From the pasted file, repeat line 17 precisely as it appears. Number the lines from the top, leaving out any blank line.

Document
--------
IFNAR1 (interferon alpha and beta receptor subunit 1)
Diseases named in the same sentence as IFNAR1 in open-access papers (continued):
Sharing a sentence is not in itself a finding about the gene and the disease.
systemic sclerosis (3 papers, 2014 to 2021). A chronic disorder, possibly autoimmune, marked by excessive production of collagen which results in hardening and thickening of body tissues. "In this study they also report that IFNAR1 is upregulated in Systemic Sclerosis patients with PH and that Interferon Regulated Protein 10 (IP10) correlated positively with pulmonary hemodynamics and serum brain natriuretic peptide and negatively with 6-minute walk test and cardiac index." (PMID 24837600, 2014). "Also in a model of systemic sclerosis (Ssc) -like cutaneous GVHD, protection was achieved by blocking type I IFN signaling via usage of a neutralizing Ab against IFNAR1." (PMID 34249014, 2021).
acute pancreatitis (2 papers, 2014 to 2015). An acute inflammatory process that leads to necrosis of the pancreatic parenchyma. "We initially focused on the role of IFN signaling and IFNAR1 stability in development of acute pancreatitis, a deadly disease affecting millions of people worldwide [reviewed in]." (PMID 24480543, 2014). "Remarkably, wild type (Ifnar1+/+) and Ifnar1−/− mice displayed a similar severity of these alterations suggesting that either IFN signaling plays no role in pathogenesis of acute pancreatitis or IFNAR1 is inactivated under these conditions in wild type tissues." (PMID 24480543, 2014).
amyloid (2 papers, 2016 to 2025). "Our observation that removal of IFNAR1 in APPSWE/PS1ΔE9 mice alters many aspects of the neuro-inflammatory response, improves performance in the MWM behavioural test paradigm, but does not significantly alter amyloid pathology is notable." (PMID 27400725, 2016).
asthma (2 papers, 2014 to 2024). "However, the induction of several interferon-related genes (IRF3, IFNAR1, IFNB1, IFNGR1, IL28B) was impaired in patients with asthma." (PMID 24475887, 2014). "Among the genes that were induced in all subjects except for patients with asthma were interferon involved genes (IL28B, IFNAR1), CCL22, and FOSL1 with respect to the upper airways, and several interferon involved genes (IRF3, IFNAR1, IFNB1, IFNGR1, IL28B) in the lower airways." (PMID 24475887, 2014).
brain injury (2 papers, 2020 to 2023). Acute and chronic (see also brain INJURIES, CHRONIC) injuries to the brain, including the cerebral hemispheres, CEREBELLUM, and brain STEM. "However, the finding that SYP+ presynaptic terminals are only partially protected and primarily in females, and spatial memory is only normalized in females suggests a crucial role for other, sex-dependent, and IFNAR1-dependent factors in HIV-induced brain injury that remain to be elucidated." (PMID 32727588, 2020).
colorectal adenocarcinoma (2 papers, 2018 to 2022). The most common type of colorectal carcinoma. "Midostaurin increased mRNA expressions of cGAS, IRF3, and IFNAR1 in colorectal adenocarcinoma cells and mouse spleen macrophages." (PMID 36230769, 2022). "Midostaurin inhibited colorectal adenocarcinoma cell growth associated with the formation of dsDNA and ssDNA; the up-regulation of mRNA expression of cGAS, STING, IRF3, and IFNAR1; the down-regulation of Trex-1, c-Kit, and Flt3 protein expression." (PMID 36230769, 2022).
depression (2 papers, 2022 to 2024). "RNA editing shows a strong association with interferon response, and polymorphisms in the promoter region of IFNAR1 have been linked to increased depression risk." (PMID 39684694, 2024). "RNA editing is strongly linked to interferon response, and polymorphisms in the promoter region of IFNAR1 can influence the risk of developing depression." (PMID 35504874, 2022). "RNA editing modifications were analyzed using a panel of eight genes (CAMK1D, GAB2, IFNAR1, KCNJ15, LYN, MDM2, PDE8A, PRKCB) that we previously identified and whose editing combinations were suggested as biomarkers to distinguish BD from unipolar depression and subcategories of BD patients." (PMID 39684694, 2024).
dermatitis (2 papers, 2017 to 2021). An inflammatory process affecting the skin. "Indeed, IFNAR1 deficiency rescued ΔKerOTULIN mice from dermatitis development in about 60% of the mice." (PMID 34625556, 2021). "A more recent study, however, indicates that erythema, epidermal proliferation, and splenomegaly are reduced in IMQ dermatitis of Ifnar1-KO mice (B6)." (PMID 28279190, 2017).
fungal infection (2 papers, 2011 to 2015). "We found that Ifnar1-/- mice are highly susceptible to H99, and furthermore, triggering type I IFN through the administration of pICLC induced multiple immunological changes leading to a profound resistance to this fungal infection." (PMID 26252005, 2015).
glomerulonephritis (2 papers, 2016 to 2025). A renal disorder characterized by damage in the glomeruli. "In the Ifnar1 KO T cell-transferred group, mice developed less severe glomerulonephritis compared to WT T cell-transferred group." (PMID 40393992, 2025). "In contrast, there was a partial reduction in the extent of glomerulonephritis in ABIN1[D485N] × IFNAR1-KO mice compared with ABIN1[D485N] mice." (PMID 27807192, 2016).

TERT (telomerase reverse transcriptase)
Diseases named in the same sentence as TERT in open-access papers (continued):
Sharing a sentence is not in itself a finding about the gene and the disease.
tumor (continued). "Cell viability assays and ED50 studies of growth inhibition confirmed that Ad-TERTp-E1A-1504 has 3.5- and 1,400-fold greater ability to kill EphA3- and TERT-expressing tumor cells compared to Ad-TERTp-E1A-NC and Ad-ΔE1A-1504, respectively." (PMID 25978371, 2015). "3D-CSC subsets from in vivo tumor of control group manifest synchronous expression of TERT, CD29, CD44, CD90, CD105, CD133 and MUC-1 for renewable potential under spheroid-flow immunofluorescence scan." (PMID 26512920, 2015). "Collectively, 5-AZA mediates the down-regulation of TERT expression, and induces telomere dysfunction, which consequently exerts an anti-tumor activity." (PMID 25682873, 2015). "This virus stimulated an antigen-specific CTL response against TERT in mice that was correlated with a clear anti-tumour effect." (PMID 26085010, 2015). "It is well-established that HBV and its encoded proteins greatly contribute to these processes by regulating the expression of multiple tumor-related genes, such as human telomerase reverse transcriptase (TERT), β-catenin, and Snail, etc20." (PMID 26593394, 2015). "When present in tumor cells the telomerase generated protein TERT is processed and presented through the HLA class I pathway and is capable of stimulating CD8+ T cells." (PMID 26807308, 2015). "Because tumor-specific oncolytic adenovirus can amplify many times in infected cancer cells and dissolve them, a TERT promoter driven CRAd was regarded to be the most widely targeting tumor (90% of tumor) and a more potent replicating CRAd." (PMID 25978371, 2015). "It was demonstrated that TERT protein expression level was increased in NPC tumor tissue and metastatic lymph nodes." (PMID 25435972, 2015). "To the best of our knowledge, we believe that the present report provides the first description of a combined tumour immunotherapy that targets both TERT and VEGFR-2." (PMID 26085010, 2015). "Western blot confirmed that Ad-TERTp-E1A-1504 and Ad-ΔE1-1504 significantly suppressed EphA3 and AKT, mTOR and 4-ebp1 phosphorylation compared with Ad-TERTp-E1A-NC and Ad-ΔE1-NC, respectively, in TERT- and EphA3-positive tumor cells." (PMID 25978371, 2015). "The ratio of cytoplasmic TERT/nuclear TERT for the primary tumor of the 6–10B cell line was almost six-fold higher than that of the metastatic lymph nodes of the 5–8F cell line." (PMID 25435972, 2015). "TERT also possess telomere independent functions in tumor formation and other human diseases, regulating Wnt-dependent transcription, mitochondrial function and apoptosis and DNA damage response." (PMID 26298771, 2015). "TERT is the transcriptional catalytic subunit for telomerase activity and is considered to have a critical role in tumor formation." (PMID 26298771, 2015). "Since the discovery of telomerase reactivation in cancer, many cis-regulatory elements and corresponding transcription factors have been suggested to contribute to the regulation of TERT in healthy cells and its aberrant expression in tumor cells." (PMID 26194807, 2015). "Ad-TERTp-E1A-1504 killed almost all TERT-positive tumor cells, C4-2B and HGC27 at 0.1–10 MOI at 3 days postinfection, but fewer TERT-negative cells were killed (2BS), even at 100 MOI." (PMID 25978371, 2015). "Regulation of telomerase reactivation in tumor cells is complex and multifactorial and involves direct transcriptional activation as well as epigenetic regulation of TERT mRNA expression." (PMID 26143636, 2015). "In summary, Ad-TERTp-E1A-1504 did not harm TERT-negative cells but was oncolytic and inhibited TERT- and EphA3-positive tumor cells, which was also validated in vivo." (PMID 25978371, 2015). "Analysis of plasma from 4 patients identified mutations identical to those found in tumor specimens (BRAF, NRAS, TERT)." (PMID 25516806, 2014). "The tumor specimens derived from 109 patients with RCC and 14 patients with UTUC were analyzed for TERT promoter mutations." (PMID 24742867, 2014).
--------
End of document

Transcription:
tumor (continued). "Cell viability assays and ED50 studies of growth inhibition confirmed that Ad-TERTp-E1A-1504 has 3.5- and 1,400-fold greater ability to kill EphA3- and TERT-expressing tumor cells compared to Ad-TERTp-E1A-NC and Ad-ΔE1A-1504, respectively." (PMID 25978371, 2015). "3D-CSC subsets from in vivo tumor of control group manifest synchronous expression of TERT, CD29, CD44, CD90, CD105, CD133 and MUC-1 for renewable potential under spheroid-flow immunofluorescence scan." (PMID 26512920, 2015). "Collectively, 5-AZA mediates the down-regulation of TERT expression, and induces telomere dysfunction, which consequently exerts an anti-tumor activity." (PMID 25682873, 2015). "This virus stimulated an antigen-specific CTL response against TERT in mice that was correlated with a clear anti-tumour effect." (PMID 26085010, 2015). "It is well-established that HBV and its encoded proteins greatly contribute to these processes by regulating the expression of multiple tumor-related genes, such as human telomerase reverse transcriptase (TERT), β-catenin, and Snail, etc20." (PMID 26593394, 2015). "When present in tumor cells the telomerase generated protein TERT is processed and presented through the HLA class I pathway and is capable of stimulating CD8+ T cells." (PMID 26807308, 2015). "Because tumor-specific oncolytic adenovirus can amplify many times in infected cancer cells and dissolve them, a TERT promoter driven CRAd was regarded to be the most widely targeting tumor (90% of tumor) and a more potent replicating CRAd." (PMID 25978371, 2015). "It was demonstrated that TERT protein expression level was increased in NPC tumor tissue and metastatic lymph nodes." (PMID 25435972, 2015). "To the best of our knowledge, we believe that the present report provides the first description of a combined tumour immunotherapy that targets both TERT and VEGFR-2." (PMID 26085010, 2015). "Western blot confirmed that Ad-TERTp-E1A-1504 and Ad-ΔE1-1504 significantly suppressed EphA3 and AKT, mTOR and 4-ebp1 phosphorylation compared with Ad-TERTp-E1A-NC and Ad-ΔE1-NC, respectively, in TERT- and EphA3-positive tumor cells." (PMID 25978371, 2015). "The ratio of cytoplasmic TERT/nuclear TERT for the primary tumor of the 6–10B cell line was almost six-fold higher than that of the metastatic lymph nodes of the 5–8F cell line." (PMID 25435972, 2015). "TERT also possess telomere independent functions in tumor formation and other human diseases, regulating Wnt-dependent transcription, mitochondrial function and apoptosis and DNA damage response." (PMID 26298771, 2015). "TERT is the transcriptional catalytic subunit for telomerase activity and is considered to have a critical role in tumor formation." (PMID 26298771, 2015). "Since the discovery of telomerase reactivation in cancer, many cis-regulatory elements and corresponding transcription factors have been suggested to contribute to the regulation of TERT in healthy cells and its aberrant expression in tumor cells." (PMID 26194807, 2015). "Ad-TERTp-E1A-1504 killed almost all TERT-positive tumor cells, C4-2B and HGC27 at 0.1–10 MOI at 3 days postinfection, but fewer TERT-negative cells were killed (2BS), even at 100 MOI." (PMID 25978371, 2015). "Regulation of telomerase reactivation in tumor cells is complex and multifactorial and involves direct transcriptional activation as well as epigenetic regulation of TERT mRNA expression." (PMID 26143636, 2015). "In summary, Ad-TERTp-E1A-1504 did not harm TERT-negative cells but was oncolytic and inhibited TERT- and EphA3-positive tumor cells, which was also validated in vivo." (PMID 25978371, 2015). "Analysis of plasma from 4 patients identified mutations identical to those found in tumor specimens (BRAF, NRAS, TERT)." (PMID 25516806, 2014). "The tumor specimens derived from 109 patients with RCC and 14 patients with UTUC were analyzed for TERT promoter mutations." (PMID 24742867, 2014).